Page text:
I have recently come across a discussion about the influence of certain ancient and medieval books upon C.S. Lewis…. particularly in relation to his conversion to Christ. Lewis loved reading the classics, whether it was Virgil’s “Aeneid” or Caesar’s “Gallic Wars” or Boethius’ “Consolation of Philosophy” or the myths of the Anglo-Saxons or the Vikings. He loved reading the stories of great heroes overcoming impossible challenges or devilish monsters. As he would walk with his friend J.R.R. Tolkien, he would remark how the story of Christ was just another myth that was re-told.
Tolkien asked him to consider that maybe, the story of Christ was the myth made real? In other words, could it be that God put in the hearts of the pagans the desire to be reconnected to Him, and in the Providence of God we see their yearnings in their literature, such as in the epic poem of “The Aeneid”. The similarities between the mythological story of Aeneid and the true story of the book of Acts are striking.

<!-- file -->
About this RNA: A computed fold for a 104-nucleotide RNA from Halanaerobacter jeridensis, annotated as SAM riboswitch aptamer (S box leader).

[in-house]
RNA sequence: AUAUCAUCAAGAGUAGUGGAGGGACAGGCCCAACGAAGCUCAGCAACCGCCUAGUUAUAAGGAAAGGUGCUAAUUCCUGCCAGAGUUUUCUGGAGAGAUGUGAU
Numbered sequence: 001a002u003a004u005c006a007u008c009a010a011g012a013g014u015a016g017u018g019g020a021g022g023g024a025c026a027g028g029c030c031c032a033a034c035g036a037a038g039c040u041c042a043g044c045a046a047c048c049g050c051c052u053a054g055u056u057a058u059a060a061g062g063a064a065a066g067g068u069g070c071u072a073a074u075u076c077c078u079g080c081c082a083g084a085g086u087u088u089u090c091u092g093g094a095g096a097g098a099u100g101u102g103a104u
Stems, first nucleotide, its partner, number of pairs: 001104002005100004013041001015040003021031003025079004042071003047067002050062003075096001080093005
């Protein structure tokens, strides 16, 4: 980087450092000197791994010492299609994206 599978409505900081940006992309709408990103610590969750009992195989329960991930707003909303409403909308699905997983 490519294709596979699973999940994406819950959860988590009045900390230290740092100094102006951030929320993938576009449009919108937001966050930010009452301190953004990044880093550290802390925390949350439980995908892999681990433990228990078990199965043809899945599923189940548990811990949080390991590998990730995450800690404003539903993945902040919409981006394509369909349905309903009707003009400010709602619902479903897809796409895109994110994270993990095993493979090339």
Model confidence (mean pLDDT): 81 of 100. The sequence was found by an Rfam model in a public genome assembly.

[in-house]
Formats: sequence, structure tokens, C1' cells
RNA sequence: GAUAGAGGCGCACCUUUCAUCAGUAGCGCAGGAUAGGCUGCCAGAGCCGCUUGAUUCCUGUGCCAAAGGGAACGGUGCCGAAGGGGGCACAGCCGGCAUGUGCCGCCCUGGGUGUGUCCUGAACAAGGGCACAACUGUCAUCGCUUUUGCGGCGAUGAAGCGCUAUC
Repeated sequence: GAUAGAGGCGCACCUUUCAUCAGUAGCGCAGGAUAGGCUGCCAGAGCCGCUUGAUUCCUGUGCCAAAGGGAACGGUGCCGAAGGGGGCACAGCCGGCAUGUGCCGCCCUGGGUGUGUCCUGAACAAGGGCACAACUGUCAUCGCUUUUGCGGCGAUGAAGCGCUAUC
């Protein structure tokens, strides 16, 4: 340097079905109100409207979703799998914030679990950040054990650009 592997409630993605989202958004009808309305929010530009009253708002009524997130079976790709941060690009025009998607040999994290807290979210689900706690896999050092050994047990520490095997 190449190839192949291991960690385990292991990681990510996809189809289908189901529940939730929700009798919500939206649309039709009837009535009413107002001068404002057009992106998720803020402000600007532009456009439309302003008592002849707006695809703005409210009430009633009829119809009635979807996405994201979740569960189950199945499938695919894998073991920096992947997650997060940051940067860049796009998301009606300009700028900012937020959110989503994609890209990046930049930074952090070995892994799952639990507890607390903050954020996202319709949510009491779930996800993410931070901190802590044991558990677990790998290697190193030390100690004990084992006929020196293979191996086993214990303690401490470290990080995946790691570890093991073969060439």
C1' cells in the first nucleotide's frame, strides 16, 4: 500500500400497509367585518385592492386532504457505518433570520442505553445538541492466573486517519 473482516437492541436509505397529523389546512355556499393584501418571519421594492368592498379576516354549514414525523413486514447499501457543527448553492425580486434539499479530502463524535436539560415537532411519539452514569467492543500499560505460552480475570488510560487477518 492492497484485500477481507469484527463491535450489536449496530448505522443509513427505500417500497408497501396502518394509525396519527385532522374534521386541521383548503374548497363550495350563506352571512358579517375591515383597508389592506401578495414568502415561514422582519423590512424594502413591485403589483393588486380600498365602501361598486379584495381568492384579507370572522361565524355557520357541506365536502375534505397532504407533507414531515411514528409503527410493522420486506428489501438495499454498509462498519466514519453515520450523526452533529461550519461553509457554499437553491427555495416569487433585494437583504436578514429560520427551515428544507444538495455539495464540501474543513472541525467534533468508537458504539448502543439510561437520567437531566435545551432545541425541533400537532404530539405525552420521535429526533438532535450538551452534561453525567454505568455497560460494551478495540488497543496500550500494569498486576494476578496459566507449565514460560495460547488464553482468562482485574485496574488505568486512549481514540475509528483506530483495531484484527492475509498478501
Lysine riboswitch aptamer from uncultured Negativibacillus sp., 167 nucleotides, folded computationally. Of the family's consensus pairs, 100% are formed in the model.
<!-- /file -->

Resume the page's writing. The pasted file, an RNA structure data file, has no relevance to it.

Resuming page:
Aeneas is a refugee fleeing a world that is being destroyed (Troy), and he leaves the old world to a new city (Rome) to found a new kingdom. Like Aeneas, Paul and the Christians are hounded out of their old world (Israel) to flee westward to Rome. Aeneas is aided by divine help as he makes his way westward across the Mediterranean. So is Paul. The Trojan refugees flee to begin a new world as a new people–the Romans. And they have a calling to bring peace and civilization to the world. In the same way Paul and the Jewish believers in Christ found a new community of Jews and Gentiles– to bring peace and eternal life to the world.
Lewis saw the connection. God had put the yearnings for eternity in the hearts of the pagans, and what they could only dream about….became real in the real story of Jesus.